Monotype's makeover for digital text
19th century type firm’s Spark technology, unveiled at CES, solves 21st century textual problem
It’s hard to reproduce type on digital devices. In particular, devices with limited memory and processing power, such as mid-market car dashboards, navigation devices and heart monitors - most of which haven’t got the processing capability to reproduce a wide range of diverse, differently sized letters without reducing text to clunky characters, or taking up a great deal of time to resolve the type.
However, one of the world’s oldest type foundries appears to have come up with a solution. Monotype was founded in 1887, and even owns the copyrights to such venerable typeface designs as Helvetica and Times New Roman.
It has also been working on a number of high-tech solutions to the problems text reproduction faces in the internet age. Its new Monotype Spark technology, unveiled at the Las Vegas Consumer Electronics Show (CES) a couple of days ago, bundles together three or four different pieces of bespoke software, enabling developers to insert beautifully rendered characters, in almost any size, shape and language, into even the most lightweight devices.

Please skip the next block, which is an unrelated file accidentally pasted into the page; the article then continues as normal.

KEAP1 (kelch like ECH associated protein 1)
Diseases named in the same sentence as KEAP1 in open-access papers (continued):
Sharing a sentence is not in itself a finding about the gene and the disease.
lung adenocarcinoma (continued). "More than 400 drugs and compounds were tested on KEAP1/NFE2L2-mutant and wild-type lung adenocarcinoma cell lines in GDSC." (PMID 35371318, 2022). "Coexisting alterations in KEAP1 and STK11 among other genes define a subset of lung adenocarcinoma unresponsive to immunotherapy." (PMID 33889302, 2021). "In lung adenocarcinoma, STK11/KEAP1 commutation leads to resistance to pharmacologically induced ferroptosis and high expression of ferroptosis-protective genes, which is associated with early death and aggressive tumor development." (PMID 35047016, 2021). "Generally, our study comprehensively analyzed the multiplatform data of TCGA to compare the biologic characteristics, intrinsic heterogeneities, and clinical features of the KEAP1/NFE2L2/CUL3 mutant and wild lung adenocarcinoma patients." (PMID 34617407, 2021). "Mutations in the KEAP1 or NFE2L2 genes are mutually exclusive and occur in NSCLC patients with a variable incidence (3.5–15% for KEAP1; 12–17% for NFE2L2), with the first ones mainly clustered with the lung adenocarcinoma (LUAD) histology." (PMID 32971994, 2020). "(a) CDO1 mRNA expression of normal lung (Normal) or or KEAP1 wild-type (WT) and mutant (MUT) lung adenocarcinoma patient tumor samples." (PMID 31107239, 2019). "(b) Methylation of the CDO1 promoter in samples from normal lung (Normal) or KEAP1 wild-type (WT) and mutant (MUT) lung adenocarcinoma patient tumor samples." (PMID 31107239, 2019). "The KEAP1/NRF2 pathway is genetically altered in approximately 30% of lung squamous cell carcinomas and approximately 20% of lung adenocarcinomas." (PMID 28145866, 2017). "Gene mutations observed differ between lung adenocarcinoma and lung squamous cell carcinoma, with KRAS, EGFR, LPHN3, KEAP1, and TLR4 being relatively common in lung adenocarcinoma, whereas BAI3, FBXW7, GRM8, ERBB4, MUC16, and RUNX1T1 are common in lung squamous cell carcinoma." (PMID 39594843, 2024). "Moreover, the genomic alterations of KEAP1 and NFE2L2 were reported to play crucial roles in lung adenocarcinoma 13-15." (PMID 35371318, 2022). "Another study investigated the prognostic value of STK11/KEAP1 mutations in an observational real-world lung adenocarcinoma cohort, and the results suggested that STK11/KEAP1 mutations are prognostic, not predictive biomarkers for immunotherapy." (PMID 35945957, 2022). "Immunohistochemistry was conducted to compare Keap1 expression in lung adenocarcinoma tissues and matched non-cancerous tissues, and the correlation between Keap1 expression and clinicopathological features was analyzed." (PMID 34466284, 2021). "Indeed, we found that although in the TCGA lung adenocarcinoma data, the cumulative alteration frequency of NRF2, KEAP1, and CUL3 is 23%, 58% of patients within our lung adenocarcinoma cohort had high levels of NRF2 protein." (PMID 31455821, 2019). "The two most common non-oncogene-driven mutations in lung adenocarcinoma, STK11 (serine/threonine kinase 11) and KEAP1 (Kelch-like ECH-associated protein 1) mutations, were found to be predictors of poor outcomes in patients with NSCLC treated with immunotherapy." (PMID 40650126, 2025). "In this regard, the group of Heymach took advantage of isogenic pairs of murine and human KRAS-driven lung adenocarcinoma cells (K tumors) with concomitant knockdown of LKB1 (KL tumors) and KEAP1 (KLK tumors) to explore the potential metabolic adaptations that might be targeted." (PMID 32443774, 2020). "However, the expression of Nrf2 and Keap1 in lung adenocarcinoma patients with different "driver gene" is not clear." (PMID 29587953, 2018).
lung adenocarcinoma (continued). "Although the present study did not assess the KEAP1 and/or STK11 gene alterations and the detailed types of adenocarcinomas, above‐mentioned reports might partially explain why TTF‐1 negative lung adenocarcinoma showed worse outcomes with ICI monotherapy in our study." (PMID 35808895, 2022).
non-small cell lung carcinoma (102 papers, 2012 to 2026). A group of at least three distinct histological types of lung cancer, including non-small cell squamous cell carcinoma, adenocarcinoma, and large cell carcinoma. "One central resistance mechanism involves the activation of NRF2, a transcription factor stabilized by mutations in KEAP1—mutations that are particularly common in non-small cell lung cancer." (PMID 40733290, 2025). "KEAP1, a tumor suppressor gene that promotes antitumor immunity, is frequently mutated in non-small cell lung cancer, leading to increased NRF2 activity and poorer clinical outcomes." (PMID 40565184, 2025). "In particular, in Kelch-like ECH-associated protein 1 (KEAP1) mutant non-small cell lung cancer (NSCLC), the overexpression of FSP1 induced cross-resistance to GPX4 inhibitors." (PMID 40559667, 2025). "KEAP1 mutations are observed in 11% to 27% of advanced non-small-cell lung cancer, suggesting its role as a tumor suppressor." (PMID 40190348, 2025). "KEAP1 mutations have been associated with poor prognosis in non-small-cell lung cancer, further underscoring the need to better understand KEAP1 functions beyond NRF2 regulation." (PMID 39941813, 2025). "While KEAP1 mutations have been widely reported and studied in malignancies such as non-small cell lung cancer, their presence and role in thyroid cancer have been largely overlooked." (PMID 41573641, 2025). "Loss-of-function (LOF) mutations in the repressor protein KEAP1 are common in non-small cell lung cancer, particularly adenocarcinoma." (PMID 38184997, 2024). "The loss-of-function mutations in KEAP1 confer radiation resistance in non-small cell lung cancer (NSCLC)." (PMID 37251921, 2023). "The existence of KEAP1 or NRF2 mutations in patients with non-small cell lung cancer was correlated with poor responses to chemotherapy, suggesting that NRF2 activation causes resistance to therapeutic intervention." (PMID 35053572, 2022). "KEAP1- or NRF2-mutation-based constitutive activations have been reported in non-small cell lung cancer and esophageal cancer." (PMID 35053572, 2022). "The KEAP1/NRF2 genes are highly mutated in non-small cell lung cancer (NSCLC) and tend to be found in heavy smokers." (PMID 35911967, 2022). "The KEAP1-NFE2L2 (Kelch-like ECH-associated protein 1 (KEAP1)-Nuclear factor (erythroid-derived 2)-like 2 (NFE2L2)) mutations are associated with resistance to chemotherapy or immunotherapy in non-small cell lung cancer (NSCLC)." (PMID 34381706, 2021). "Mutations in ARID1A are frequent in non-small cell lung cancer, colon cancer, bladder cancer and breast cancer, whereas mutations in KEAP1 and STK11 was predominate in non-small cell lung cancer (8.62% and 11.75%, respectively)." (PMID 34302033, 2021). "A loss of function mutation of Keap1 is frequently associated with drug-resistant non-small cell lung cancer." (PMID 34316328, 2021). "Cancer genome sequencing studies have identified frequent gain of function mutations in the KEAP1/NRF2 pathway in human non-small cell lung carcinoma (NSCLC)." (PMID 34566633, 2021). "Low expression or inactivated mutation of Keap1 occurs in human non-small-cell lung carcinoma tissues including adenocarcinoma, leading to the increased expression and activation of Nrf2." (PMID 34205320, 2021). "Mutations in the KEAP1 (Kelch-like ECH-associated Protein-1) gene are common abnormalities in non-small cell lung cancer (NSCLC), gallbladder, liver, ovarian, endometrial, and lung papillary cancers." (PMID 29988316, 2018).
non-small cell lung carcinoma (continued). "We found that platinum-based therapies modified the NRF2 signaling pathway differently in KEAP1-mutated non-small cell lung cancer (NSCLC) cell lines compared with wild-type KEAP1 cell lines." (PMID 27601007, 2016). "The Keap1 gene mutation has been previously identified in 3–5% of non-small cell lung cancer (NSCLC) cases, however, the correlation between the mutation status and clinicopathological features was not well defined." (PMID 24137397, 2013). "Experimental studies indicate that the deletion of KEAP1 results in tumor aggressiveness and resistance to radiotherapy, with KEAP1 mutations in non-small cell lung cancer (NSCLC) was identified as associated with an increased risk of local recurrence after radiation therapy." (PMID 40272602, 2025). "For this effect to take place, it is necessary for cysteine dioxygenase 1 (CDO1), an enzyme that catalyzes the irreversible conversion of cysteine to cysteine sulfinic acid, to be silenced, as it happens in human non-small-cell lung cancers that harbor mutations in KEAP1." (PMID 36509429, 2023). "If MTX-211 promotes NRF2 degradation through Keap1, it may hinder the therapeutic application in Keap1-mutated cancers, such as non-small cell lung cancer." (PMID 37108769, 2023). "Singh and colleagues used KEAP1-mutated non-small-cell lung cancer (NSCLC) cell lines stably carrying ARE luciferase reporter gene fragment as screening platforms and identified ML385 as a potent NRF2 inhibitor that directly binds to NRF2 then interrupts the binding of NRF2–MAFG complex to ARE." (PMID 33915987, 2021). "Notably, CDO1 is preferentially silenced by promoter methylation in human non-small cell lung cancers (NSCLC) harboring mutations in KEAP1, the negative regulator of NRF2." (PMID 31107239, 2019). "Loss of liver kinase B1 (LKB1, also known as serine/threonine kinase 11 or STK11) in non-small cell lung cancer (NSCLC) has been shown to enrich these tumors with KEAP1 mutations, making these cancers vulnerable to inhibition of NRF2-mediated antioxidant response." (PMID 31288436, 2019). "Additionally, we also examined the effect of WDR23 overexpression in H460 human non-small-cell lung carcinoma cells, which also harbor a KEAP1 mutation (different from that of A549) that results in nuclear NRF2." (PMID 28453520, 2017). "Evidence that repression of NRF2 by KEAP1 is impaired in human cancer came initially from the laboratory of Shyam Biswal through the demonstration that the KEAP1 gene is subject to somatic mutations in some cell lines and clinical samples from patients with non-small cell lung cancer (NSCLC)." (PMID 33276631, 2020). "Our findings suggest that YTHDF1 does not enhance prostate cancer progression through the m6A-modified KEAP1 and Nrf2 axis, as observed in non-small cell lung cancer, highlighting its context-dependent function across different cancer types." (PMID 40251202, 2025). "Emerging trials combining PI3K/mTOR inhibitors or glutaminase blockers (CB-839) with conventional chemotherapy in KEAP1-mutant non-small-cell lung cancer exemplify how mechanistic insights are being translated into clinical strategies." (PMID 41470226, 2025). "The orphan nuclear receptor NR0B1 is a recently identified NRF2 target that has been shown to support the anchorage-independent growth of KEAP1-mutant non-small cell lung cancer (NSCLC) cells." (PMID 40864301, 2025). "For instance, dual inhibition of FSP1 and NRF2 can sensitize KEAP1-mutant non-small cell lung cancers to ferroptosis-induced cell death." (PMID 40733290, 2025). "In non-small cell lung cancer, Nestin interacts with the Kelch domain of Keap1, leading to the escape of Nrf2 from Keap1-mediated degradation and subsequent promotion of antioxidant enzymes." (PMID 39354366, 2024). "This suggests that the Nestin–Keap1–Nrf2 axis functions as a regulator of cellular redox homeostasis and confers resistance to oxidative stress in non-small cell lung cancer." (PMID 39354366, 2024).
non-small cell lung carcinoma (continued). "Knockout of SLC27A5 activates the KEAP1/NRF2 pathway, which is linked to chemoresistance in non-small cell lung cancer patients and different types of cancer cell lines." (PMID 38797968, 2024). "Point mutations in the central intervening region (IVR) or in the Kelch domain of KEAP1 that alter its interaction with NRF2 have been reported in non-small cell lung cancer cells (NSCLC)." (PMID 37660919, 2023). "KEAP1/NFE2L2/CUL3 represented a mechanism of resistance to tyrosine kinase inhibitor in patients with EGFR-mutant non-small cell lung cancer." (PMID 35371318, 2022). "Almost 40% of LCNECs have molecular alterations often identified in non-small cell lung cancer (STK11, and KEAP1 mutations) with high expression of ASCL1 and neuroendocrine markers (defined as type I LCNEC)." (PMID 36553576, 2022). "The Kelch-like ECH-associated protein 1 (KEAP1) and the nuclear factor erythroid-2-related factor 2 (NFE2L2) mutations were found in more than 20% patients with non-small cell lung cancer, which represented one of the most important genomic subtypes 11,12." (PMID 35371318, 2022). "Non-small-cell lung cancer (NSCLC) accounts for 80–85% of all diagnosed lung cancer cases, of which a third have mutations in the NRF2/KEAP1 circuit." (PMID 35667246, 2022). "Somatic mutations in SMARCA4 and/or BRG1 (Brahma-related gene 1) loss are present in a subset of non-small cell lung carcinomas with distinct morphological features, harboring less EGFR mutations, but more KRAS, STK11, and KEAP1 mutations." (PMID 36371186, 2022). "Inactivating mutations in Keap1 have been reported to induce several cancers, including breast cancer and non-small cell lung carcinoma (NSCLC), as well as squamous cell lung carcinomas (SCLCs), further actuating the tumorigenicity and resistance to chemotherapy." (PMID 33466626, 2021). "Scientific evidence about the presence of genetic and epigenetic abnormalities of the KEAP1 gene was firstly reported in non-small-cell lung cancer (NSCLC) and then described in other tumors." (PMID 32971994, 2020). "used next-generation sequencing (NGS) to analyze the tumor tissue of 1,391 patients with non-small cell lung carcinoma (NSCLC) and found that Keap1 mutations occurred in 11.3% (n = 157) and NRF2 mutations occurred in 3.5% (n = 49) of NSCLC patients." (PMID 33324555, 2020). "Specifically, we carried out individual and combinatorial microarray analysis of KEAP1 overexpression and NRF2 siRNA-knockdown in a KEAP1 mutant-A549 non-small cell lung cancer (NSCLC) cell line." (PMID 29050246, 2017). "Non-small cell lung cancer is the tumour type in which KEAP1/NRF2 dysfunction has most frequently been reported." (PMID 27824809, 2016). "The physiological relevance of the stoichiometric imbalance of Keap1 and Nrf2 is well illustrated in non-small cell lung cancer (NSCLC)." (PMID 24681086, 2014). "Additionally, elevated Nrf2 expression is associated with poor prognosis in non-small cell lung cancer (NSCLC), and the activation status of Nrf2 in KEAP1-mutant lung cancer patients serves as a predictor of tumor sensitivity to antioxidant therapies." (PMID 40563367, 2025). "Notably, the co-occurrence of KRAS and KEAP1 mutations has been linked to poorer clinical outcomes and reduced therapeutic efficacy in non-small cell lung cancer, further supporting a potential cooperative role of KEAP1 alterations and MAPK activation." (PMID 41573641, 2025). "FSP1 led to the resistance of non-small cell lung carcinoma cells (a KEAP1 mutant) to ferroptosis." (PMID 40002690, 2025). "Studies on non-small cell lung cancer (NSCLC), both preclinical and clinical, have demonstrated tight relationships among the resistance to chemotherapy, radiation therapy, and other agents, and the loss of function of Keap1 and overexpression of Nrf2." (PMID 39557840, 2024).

“Today’s consumer demands a high-quality UI on their devices – whether it’s the dashboard in their car, their new wearable fitness device or a medical device like an insulin pump,” says Geoff Greve, vice president of type operations at Monotype. “Until now, designers and engineers were limited in their ability to create a flexible, scalable text display in low and mid-end devices without doing a substantial amount of work or investing a lot of money in additional hardware or memory. Our new Monotype Spark solution not only makes the type on these devices more beautiful, but it also enables product manufacturers to keep development costs low and create an easy path to scale devices to support new languages and character sets in the future.”
Or in other words, look out for a Helvetica speedometer, with Thai and Farsi language options, available sometime soon. Meanwhile, for greater insight into graphic design from the invention of the Gutenberg press up until today, take a look at the Phaidon Archive of Graphic Design.